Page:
Not Quite a Full Mehman

Karachi, Pakistan
May 30, 2019

Arriving at the airport, I found neither of the two ATMs worked and the currency exchange was closed. But this apparently was no problem; I was driven to the hotel, where the driver insisted on seeing me safely inside and then drove me to an ATM and brought me back to the hotel. This is courtesy to a fault, in keeping with what I have heard of Pakistan. And so it has been since. Welcoming and courteous with a dash of diffident curiosity is the reaction I get.

Following advice from travelers, I brought traditional clothing ostensibly to help me not stick out like a sore thumb. I need not have worried; I am not paid a second glance. They simply assume I am from here but living abroad. The only questions I get, are where I live now and how long I have been living there. I don’t quite get the full-mehman reception; I am just a half-mehman of sorts.

Only in longer conversations does it arise. A shopkeeper who patiently explained to me that the salwar I wanted was long out of fashion and that I should get one in the current style, asked where I was from. On hearing that I am from India, the conversation turned to getting visas. He would like to go to India for business, but visas are an obstacle he said, as we commiserated over the difficulty. A couple of other conversations turned predictably, to Bollywood movies and inevitably to the usual questions. Did I know this actor or that actress? And equally inevitable – did I sing or dance? I get paid not to sing, I replied.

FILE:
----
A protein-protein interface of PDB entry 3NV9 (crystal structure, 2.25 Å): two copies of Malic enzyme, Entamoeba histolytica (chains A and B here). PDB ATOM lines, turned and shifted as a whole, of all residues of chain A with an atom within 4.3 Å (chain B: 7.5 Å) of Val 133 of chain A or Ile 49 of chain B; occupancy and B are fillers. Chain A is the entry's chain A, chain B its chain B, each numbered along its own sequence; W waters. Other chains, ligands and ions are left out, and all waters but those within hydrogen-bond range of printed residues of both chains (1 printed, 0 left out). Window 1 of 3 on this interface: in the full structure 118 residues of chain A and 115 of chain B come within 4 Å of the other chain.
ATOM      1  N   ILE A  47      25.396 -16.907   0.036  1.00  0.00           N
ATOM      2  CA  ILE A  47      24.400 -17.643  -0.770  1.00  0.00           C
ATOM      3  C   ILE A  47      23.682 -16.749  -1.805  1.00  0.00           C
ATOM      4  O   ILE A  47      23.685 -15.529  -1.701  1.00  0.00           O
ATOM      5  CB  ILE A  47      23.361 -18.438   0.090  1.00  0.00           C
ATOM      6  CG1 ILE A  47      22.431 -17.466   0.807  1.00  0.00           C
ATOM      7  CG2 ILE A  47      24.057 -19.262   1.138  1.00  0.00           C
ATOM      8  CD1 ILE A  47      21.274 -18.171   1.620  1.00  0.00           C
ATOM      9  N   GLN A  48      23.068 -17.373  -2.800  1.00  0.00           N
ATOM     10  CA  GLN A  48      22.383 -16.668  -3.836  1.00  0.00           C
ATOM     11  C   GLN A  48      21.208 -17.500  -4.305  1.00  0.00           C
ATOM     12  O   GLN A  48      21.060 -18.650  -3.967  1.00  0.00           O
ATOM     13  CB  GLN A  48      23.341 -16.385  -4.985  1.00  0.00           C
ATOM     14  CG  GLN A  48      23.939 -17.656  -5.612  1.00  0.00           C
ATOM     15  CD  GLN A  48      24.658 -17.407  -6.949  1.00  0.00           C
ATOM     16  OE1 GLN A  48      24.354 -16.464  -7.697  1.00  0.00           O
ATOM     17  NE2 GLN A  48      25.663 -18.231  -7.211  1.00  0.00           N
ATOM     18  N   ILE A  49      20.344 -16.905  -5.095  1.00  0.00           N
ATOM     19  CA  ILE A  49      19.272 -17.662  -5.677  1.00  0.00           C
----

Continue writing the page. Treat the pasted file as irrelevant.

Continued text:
I have been brandishing a stuttering version of Urdu which is rapidly becoming more fluent with practice as I jabber away with anyone and everyone, enjoying myself thoroughly. And enjoying specially, the thread of humor that weaves through everyday conversations. This is as much a part of life here, as it is in India. Quips, retorts and jokes pepper my conversations and those around me.

At the railway ticket counter where the queue coalesces into a crowd three deep, I finally belly up to the counter and ask for a ticket to Larkana. Wishing to ensure I have a berth to sleep, I ask
“Sone ki berth milegi?”
“No Madam, sone ki nehi milegi, chandi ki milegi”, comes the reply.
Chuckles erupt around me and I laugh out loud.

A grandmother eating ice cream with her grand-daughter at Baloch Ices, presses one on me. That is very sweet I say, chock full of sugar. No worries, she replies, I told them to fill it up with all the vitamins – A, B, C, D. It will counteract the sugar, she says with a grin.

Even my half-mehman status elicits a warm welcome. After his shift is over, the manager Ashik shows me the bustling sights around Saddar. I trail after him looking at the streets and stalls that spring up late at night and he puts up with my many questions with a humorous tolerance. And berates me for going to Larkana. I should go to Nawabshah instead, he tells me; it is his hometown.

I am having a blast! My only regret is the self-imposed rush; I could so easily while away a few days more in Karachi.

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